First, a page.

What could scientists do with synthetic human genome?

The GLP aggregated and excerpted this blog/article to reflect the diversity of news, opinion and analysis.

The recent closed-door meeting about creating genomes from scratch prompted a lot of hand-wringing among scientists and other critics fearful of a future full of lab-grown humans.

But such a science fiction scenario is not what the work is all about, researchers and entrepreneurs who attended the meeting told STAT. Synthesizing genomes should help scientists better understand the fundamentals of biology and disease, they said.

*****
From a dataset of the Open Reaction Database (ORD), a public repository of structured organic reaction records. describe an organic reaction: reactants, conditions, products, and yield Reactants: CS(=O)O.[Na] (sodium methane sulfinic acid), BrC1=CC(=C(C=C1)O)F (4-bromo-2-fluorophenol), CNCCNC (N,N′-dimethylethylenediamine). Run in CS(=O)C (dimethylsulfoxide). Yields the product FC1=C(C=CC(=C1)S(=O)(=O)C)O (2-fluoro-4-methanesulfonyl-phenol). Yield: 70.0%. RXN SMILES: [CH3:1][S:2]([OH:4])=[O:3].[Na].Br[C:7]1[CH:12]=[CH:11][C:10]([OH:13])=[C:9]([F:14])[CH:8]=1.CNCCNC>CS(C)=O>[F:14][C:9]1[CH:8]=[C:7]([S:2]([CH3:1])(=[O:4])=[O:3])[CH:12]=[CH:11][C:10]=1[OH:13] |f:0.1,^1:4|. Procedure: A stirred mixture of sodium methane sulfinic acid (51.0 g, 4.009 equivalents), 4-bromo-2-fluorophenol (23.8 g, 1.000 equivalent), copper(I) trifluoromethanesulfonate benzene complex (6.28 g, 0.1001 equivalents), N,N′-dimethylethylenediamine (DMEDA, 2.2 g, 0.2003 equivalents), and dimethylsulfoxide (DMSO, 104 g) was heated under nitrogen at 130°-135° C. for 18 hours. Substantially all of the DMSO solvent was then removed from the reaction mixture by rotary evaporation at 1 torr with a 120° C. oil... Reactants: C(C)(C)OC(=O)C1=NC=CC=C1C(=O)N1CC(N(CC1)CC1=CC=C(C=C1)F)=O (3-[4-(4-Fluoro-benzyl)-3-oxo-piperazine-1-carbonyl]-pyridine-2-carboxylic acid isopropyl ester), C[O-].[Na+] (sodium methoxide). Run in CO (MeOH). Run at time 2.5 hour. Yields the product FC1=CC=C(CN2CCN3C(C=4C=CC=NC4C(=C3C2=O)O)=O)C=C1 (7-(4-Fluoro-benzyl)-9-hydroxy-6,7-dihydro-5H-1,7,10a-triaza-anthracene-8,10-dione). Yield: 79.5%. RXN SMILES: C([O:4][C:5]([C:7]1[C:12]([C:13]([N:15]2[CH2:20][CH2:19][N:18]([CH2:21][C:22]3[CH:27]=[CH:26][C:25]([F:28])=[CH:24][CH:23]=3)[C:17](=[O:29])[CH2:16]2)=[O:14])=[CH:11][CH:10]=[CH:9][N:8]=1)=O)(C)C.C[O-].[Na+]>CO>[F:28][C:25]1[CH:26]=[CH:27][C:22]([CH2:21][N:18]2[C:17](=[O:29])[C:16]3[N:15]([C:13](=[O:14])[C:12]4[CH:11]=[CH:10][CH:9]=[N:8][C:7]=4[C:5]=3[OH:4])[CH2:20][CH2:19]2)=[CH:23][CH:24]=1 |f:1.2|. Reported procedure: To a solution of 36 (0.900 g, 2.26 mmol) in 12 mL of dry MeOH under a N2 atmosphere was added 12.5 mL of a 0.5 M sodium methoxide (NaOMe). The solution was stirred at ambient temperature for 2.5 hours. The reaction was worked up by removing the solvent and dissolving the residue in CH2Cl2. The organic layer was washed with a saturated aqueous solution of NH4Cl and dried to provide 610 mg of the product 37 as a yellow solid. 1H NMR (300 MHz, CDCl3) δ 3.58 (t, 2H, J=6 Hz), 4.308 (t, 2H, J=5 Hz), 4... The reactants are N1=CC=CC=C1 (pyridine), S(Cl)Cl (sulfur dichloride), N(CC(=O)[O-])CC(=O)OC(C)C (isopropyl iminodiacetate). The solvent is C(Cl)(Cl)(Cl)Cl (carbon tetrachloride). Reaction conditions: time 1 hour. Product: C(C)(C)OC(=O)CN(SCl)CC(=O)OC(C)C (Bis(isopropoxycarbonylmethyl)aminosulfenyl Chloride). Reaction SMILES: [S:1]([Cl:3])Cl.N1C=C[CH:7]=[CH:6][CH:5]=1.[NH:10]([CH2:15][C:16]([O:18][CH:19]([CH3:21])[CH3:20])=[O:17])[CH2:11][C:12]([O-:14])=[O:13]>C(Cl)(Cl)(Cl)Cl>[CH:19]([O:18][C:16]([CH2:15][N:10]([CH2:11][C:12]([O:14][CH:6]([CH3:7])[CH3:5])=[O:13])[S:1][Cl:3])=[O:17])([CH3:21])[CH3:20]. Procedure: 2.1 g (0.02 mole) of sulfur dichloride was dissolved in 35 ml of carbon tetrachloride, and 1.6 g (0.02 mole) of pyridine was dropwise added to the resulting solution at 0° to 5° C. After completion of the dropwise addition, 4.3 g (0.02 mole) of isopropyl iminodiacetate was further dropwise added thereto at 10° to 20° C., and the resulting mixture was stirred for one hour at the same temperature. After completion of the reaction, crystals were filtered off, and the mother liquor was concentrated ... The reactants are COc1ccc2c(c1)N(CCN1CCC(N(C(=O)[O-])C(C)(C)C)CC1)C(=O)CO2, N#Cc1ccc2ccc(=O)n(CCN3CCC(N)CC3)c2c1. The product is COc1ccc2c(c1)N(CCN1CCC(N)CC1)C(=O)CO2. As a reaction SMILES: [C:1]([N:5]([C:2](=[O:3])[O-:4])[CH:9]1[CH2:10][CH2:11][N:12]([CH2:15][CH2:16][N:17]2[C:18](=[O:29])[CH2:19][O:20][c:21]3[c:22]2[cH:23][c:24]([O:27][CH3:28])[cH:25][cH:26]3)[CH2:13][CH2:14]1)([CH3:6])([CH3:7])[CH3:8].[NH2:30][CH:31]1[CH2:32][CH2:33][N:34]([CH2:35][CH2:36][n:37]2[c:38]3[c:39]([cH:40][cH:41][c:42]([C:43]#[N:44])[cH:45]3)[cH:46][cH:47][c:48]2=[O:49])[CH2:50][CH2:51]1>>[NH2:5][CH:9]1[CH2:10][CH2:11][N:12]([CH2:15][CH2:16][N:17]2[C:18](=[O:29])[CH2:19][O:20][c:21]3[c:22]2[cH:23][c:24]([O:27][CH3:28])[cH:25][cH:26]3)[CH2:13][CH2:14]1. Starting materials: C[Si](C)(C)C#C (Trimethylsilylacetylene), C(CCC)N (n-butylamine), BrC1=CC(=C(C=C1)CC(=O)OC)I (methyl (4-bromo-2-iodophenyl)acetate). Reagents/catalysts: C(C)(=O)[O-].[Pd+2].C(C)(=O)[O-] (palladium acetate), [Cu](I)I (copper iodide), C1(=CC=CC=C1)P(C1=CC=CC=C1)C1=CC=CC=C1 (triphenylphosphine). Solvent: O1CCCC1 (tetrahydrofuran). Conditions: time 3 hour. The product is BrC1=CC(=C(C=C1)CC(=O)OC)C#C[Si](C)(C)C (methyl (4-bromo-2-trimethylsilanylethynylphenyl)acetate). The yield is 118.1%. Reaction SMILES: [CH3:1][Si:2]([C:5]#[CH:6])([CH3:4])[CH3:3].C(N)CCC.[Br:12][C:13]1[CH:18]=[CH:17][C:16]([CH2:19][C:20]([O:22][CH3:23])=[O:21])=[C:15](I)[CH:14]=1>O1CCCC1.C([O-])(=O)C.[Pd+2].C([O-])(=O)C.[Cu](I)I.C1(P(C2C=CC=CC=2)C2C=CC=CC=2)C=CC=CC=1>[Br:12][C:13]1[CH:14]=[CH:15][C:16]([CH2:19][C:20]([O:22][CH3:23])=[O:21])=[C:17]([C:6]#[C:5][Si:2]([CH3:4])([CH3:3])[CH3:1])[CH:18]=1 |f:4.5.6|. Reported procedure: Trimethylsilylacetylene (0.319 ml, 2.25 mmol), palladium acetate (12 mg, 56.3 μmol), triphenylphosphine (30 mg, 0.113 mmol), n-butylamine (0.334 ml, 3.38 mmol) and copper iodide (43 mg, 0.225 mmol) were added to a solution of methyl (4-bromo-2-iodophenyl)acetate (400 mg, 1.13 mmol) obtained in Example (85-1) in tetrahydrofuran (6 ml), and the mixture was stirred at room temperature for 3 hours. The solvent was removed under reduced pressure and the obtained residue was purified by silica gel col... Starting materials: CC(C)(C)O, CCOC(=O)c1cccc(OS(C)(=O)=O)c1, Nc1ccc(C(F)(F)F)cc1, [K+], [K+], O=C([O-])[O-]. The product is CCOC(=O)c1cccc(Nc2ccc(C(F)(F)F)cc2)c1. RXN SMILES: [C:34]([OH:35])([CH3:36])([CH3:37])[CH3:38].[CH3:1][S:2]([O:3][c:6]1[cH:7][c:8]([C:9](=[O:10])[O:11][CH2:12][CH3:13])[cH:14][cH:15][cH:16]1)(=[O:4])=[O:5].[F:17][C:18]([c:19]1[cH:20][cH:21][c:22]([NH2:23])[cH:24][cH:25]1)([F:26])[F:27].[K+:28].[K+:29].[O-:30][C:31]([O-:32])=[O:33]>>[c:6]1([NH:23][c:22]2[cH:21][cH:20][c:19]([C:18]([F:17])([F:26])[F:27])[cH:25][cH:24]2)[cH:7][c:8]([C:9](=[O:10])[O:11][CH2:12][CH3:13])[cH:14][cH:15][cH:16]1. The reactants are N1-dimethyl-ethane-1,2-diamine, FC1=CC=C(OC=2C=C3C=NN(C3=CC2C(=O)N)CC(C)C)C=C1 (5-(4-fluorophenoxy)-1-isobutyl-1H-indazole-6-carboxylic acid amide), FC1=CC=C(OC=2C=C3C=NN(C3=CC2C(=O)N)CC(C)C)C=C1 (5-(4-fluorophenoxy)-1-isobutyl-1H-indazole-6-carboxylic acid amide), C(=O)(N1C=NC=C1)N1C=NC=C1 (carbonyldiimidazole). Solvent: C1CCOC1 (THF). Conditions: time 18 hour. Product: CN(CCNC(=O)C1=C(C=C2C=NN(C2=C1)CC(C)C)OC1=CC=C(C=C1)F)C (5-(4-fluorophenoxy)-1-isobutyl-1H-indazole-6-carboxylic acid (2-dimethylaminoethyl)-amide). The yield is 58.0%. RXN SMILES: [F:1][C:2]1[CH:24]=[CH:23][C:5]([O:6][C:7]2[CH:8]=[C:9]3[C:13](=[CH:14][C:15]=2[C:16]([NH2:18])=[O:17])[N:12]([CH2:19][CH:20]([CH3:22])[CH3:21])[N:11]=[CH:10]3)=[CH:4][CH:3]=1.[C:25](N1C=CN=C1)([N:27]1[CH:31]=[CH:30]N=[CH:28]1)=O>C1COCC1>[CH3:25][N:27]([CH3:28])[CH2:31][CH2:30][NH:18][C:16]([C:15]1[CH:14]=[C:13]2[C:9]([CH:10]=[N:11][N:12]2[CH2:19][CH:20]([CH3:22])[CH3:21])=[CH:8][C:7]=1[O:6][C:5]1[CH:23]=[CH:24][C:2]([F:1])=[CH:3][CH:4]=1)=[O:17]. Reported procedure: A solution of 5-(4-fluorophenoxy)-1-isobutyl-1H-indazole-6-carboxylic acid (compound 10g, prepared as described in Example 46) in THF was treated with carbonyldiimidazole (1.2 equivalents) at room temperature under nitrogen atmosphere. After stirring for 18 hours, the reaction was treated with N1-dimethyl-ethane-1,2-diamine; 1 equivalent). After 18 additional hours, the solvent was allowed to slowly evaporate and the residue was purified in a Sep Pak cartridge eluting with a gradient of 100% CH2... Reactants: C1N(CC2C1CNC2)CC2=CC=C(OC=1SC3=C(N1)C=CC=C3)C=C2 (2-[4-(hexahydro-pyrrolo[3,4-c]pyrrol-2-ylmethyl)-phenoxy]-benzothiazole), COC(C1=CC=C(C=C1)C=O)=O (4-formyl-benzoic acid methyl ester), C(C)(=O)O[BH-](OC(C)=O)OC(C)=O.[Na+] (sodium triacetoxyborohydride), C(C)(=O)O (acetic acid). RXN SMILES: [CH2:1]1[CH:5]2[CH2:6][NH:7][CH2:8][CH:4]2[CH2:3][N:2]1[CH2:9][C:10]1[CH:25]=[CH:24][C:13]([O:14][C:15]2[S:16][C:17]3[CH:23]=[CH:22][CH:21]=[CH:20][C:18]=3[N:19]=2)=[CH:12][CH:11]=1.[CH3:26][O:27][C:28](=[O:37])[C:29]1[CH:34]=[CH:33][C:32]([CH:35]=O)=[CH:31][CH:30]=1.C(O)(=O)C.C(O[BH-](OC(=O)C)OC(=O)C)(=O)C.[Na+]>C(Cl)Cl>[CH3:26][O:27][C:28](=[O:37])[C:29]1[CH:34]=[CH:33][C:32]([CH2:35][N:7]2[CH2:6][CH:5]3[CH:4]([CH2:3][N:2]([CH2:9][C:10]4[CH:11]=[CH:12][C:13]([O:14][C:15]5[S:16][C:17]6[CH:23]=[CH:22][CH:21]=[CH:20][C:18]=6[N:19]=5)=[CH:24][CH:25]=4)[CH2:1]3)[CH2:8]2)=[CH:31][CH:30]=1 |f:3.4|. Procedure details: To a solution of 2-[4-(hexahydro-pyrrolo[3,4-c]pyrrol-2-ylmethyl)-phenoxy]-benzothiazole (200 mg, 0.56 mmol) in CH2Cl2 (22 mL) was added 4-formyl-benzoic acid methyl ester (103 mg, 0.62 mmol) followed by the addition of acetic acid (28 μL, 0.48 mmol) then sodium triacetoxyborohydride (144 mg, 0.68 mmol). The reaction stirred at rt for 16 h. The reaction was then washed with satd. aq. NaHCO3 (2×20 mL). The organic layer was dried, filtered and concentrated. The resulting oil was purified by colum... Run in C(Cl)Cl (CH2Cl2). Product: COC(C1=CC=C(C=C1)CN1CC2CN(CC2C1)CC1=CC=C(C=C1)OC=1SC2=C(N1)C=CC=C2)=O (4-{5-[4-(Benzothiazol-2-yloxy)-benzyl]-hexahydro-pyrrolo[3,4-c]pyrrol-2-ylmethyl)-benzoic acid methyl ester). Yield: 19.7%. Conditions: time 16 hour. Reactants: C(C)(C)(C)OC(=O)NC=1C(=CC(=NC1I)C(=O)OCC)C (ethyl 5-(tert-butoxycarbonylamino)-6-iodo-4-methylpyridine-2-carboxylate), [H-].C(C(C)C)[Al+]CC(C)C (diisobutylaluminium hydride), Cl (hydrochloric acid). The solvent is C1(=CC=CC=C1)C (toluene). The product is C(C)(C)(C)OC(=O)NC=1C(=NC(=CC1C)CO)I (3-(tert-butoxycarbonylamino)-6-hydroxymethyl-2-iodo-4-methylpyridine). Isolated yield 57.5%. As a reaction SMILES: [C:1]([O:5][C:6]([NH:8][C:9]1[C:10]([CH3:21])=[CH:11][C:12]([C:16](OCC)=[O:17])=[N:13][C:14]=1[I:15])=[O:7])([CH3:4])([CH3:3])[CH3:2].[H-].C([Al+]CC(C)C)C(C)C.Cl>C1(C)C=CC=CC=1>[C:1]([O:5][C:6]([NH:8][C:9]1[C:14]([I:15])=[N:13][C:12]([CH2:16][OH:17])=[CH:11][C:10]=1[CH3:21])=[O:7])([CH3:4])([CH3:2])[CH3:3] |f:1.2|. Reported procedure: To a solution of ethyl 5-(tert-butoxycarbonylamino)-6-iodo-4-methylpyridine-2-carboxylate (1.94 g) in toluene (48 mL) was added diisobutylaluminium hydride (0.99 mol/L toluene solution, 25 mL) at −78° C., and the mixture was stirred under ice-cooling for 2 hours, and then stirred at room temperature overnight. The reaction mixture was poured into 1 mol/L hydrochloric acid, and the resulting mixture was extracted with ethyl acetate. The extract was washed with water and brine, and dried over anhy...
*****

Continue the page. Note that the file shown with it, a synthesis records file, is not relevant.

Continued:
The genome contains the instructions for life. And while scientists can decipher the complete sequence of DNA that makes up a human genome, trying to build the 3 billion nucleotides letter by letter would be a test of how much we know about it.

“Moving beyond reading DNA to writing DNA is a natural next step,” Francis Collins, director of the National Institutes of Health, told STAT in an email.

Pamela Silver, a Harvard bioengineer who was invited to but did not attend the meeting, said that taking the genome apart (with new gene-editing techniques like CRISPR) and putting it together (through synthesis) are “complementary” methods: “No one is better than the other.”

Read full, original post: Forget the sci-fi horror stories: Here’s what we could really learn from a synthetic genome

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